Friday, February 19, 2010

Doctor Who - The Steven Moffat Episodes

So I don't really watch Doctor Who. I've caught an episode here and there of course and I usually like what I see but that's about it. However, back when Peter Jackson and Steven Spielberg's film version of Tintin was announced I looked up Tintin screenwriter Steven Moffat and found that he had recently written what were generally considered to be the best of the recent Doctor Who episodes. So I started checking them out--he's only written six episodes so far for a total of four storylines. Each one was excellent and I am now officially very excited for the Tintin movies (not that I wasn't before).

Here are the Moffat episodes, in chronological order. I recommend all of them.

"The Empty Child"/"The Doctor Dances" (2005)
You know what's creepier than a creepy kid? One with a gasmask for a face. One of the great things about Steven Moffat episodes is that in each one he goes for the jugular, trying to come up with the scariest creatures, ones that will guarantee no sleep for kids. This great two-parter is set during the Blitz.

"The Girl in the Fireplace" (2006)
This is a time-travel episode in which real historical French figure Madame De Pompadour (played by Sophia Myles, reason enough to watch this episode) is hunted by clockwork androids. Creepy and romantic.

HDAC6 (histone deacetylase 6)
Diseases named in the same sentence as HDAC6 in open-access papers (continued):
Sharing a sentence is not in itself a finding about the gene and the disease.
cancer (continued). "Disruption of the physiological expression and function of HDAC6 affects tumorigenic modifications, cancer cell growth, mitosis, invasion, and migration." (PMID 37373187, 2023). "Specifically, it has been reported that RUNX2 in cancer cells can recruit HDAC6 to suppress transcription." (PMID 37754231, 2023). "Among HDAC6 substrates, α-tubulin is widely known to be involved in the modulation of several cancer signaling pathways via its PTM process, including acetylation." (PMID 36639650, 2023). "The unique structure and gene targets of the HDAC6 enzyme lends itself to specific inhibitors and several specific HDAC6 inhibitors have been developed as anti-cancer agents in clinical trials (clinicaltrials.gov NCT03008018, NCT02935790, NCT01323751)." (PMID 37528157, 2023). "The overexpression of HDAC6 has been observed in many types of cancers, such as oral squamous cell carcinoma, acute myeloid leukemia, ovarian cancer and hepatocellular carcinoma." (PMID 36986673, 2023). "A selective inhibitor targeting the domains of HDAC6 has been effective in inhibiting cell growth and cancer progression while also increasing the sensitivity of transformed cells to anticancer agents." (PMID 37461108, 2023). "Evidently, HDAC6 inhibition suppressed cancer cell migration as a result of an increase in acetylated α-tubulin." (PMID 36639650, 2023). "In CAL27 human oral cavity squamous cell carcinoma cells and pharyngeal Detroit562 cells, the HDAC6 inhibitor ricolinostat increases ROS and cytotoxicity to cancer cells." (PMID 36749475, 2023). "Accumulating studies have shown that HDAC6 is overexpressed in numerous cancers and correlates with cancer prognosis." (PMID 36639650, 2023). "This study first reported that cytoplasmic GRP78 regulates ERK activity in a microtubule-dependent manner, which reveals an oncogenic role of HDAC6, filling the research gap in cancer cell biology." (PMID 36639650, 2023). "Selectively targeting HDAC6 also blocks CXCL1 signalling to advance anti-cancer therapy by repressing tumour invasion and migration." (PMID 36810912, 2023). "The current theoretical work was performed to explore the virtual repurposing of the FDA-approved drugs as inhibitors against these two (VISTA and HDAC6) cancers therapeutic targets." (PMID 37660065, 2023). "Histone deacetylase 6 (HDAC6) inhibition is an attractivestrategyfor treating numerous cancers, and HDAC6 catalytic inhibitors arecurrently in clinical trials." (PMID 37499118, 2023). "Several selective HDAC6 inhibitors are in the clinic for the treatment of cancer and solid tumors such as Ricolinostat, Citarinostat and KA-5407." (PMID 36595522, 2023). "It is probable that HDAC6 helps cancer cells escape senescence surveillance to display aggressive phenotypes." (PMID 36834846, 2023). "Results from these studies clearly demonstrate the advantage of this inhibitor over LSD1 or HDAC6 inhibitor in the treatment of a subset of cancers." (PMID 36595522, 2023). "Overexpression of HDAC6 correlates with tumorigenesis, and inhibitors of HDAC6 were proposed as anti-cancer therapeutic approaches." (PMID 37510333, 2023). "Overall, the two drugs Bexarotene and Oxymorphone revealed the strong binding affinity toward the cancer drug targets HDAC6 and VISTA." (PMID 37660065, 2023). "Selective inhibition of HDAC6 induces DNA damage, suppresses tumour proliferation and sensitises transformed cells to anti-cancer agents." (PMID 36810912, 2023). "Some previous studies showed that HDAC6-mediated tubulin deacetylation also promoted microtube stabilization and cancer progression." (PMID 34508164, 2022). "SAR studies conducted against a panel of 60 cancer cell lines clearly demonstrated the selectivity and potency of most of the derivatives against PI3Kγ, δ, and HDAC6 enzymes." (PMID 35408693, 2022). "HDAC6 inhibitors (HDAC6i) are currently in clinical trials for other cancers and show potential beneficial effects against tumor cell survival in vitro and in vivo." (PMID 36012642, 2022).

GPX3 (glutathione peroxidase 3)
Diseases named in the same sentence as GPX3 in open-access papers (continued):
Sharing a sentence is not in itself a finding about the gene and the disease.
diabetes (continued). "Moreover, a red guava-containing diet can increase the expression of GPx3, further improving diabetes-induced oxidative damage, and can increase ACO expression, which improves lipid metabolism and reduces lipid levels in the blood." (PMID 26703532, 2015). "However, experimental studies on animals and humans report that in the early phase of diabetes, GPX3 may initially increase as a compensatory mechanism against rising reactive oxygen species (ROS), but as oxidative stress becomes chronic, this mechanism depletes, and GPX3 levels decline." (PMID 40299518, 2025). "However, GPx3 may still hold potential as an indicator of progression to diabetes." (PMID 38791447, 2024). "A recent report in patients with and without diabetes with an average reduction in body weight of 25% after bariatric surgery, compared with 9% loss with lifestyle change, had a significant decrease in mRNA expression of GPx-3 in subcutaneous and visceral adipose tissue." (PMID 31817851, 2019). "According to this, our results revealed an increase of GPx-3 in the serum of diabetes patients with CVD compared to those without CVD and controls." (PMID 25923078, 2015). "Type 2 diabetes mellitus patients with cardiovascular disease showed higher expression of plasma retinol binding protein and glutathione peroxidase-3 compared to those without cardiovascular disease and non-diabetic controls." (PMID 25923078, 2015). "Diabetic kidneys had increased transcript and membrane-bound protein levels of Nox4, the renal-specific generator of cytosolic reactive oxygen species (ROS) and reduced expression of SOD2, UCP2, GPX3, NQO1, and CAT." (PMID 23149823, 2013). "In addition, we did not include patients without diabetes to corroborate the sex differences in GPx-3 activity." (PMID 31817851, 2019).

"Blink" (2007)
My favorite of the Moffat episodes, by far. There is very little Doctor in this at all. It focuses on Sally Sparrow (played by pre-Oscar nomination Carey Mulligan) as a young woman investigating some terrifying statues, the Weeping Angels. It's a great premise and the character of Sally is completely charming.

"Silence in the Library"/"Forest of the Dead" (2008)
Really good but a little melodramatic. Not to give too much away but there are several drawn-out death scenes in these two episodes, but that's my only complaint. It's another brilliant idea, another terrifying villain (The Vashta Nerada, carnivorous creatures that disguise themselves as shadows and usually live in forests), and the secondary characters, as in all these episodes, are completely compelling.

Having watched all of these I feel like I might have spoiled myself for the rest of Doctor Who, which can't be as good as these. I'll probably quit now, while I'm ahead.

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